And that's a wrap. I just finished Failstate. Final wordcount: 111,885. I think this just might be the longest book I've ever written and that's not necessarily a good thing, considering my target had been 80,000 words. Maybe I'll be able to slice the extra 30,000 words off during the rewrite, maybe not. I'm not going to worry about that right now.
Perhaps this isn't the best time for some introspection, but here's my initial thoughts: this was a bear to finish. Like I said a week and a half ago, the ending point seemed to keep moving on me. Every time I thought I had a handle on the plot and what had to happen, more scenes would occur to me, things that I thought I had to include to make the story work. It's little wonder I cracked the 100,000 word mark.
The ending isn't as good as I'd like. I couldn't come up with a killer last line this morning so I'll have to save that for the rewrite. Hopefully one will occur to me between now and then. My wife and I were joking that I should just have Jesus return and end the book that way. But yeah, that would be the ultimate deus ex machina, wouldn't it? That's not what I did, don't worry.
This is the messiest first draft I've ever produced. At least two scenes are in the wrong places, which means that when I start the rewrite, I'll need to do some rethinking about structure. That means that I may have to write some new connecting scenes from scratch. I'm planning on axing one character entirely, removing his subplot from the book. That should help bring down the wordcount. And I need to rework the first 50 pages or so since they're in third person and the last 350 or so are first person.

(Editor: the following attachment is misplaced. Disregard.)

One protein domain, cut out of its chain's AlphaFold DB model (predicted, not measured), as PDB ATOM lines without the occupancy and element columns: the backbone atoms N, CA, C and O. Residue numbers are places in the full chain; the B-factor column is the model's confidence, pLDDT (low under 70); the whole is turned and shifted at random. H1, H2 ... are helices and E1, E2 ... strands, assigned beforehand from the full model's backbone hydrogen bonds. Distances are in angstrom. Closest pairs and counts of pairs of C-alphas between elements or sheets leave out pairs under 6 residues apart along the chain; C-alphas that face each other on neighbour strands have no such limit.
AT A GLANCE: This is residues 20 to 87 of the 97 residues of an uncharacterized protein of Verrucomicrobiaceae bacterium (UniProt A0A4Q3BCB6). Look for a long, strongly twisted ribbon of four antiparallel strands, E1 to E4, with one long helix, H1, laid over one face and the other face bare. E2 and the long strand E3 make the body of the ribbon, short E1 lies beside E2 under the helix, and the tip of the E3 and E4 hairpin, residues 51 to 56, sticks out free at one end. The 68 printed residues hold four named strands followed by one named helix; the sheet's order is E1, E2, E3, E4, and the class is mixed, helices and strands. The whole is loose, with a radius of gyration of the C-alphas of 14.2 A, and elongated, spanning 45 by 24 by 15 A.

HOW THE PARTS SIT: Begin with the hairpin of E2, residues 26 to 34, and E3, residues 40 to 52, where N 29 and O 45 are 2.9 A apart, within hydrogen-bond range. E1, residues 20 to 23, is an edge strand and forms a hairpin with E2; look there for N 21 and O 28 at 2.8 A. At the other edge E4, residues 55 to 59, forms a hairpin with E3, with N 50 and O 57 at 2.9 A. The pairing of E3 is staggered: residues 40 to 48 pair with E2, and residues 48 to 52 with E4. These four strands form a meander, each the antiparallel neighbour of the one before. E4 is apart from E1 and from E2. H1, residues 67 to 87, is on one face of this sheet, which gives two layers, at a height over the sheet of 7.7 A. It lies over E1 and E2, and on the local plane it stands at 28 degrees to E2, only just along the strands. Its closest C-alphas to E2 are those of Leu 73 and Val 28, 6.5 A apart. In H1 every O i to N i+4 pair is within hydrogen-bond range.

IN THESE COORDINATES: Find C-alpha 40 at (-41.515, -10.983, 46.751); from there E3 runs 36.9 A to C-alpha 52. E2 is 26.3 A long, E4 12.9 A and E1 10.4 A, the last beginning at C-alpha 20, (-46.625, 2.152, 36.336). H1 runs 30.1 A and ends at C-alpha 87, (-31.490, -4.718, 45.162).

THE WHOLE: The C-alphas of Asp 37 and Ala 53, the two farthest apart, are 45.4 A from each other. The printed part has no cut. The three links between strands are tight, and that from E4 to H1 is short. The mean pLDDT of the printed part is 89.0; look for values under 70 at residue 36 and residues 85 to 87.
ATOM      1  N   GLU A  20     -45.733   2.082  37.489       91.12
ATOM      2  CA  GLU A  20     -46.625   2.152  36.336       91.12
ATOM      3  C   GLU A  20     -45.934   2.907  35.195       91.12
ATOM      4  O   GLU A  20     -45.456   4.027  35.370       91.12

What's also interesting for me is that this is the fastest I've gone from story idea to completed first draft. Normally I'll think of an idea and let it "mulch" for a while, usually a year or two, before I start work on it. I came up with the idea of Failstate last fall, right after the ACFW Conference. Given the fits this story gave me, I wonder if I rushed things too much. We'll have to see what the rewrite process brings.
So Failstate is going on the shelf for a month or two so I can get some emotional distance from it. That way I can be more clinical when I start hacking it to pieces. In the meantime, I've got some projects waiting for me: editing a novel for one of my parishioners, working on some critiques for the ACFW group. I'm also planning on doing some work on both Return of the Mourning Dove and The Escape. And I'm going to start hitting up publishers for Numb. So while I may not be putting new words down on paper, I'll still be busy with writing.
But it feels good to be finished.